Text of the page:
LITTLE ROCK — Unused solar panels installed two years ago outside the state library with $550,000 in federal stimulus are featured in a national conservative group's online ad campaign to expose government waste.
LITTLE ROCK — Unused solar panels installed two years ago outside the state library with $550,000 in federal stimulus are featured in a national conservative group’s online ad campaign to expose government waste.
The advertisement released Tuesday, targeting users of Facebook, Twitter and Google+, is the first of 15 that the Americans for Prosperity Foundation plans to release over the next few months to detail what it sees as wasteful spending by both state and federal governments, said Teresa Oelke, the group’s Arkansas director.
“This is an Arkansas specific project that we came up with,” Oelke said, adding that similar ads are running in other states.
“We felt after the legislative session that there is a need for Arkansans to see what spending is occurring in Arkansas, just generally an information piece,.” she said. “Hard working taxpayers don’t like watching their money go down the drain on show-boat ‘green energy’ projects.”
The $550,000 solar panels, a key component of the new State Library’s environment-friendly character, were expected to generate as much as 3 percent of the building’s energy needs. However, they have yet to be turned on because of a legal dispute between Arkansas Tech University and Entergy Arkansas, which is the energy provider for the State Library.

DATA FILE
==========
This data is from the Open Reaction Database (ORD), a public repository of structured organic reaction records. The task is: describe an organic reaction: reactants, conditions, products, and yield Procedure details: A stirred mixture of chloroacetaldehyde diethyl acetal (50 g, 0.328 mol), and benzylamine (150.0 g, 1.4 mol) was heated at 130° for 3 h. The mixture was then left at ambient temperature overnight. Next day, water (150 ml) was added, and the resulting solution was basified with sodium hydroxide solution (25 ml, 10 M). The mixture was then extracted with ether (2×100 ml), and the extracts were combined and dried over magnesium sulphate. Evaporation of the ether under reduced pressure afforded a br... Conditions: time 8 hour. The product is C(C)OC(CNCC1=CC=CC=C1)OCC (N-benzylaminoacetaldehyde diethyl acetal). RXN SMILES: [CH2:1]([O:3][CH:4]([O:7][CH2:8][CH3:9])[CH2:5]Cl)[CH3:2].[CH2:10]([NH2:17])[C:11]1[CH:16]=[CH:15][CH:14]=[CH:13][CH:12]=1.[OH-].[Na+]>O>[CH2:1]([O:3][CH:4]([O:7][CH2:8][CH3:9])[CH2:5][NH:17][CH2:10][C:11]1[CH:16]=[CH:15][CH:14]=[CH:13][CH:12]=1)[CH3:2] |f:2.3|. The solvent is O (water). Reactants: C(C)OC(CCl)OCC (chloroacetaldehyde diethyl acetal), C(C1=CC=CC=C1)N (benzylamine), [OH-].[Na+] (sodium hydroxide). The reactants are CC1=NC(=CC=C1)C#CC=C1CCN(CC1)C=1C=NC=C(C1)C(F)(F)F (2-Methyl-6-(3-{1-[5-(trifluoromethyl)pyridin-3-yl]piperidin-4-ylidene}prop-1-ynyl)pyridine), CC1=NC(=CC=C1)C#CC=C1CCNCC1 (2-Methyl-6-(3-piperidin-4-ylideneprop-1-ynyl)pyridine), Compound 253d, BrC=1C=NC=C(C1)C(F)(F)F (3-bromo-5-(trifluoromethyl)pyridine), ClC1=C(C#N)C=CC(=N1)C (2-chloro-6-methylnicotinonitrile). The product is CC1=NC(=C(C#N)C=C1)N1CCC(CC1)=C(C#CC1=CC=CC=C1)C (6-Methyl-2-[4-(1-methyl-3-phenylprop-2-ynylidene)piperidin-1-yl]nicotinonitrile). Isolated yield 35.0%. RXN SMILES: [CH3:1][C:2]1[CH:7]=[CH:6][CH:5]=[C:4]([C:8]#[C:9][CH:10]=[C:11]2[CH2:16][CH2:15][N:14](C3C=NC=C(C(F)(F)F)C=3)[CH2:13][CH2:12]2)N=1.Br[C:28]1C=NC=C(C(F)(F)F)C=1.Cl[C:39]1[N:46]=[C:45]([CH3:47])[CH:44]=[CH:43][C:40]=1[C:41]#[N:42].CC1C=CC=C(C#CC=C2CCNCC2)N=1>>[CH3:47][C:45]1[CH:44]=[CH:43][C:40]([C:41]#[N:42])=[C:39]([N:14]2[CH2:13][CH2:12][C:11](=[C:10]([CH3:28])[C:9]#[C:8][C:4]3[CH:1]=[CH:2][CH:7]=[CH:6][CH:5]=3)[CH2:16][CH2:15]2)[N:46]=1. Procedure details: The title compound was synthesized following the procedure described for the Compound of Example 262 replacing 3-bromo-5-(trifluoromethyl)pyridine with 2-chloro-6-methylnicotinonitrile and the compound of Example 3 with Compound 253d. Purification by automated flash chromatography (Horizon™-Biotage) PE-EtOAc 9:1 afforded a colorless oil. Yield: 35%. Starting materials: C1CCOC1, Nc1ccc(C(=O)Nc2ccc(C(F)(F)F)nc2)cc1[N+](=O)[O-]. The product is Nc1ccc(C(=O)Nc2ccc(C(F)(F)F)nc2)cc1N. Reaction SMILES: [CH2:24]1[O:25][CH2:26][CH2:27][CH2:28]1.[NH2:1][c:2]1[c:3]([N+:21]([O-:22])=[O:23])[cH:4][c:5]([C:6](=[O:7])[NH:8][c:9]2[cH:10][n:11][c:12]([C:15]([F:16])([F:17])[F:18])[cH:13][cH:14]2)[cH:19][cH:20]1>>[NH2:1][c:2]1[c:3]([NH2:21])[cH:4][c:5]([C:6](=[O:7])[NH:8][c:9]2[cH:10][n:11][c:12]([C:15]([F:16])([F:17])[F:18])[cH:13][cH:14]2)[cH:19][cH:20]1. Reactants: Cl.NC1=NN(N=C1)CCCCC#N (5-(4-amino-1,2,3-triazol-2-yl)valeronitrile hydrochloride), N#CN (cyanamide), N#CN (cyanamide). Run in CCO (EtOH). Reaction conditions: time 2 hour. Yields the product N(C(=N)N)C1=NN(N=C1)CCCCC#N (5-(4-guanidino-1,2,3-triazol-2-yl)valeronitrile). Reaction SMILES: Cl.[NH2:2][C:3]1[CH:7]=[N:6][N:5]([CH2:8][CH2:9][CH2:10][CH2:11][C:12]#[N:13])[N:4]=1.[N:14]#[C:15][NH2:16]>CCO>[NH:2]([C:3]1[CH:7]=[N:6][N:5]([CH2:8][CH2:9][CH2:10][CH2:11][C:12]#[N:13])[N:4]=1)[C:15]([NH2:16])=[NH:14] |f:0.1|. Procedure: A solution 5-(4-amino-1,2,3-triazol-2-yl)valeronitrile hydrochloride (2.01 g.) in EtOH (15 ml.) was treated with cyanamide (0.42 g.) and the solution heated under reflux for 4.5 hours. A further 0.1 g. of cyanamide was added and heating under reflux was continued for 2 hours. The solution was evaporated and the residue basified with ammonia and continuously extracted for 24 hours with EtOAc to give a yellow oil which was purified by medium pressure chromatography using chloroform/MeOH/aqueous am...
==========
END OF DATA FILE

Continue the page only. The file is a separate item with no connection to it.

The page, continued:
In 2009, Arkansas Tech was renovating a dormitory and Entergy, which owns and maintains electrical equipment on campus, insisted the university either sign an agreement making Tech liable for any injuries related to the equipment or purchase the equipment.
Tech signed the agreement but later filed a complaint with the state Puplic Service Commission, arguing the state constitution prohibits the state, including higher education institutions, from entering into an indemnification agreement with a corporation.
The PSC, after a hearing, ruled in Tech’s favor, saying the state university could not be indemnified. The state Court of of Appeals later upheld the PSC, ruling it was unconstitutional to require a state entity to sign such an agreement.
The state Supreme Court declined Entergy’s petition to review the case and referred it back to the PSC, which is considering whether to strike the indemnification rule altogether in light of regulatory and court rulings.
Oelke said Tuesday that the unused solar panels are “just the latest example of how the federal and state government wastes taxpayer dollars on politically-correct green energy projects that serve ideological policy goals rather than real taxpayer needs.”
Arkansas received $3.54 billion in federal stimulus money and about $3.25 billion has been spent, according to recover.arkansas.gov.
Stimulus funds have been spent on state education, highways, housing and community development, energy and weatherization, natural resources, the state Department of Human Services, public safety, public transportation and environmental programs.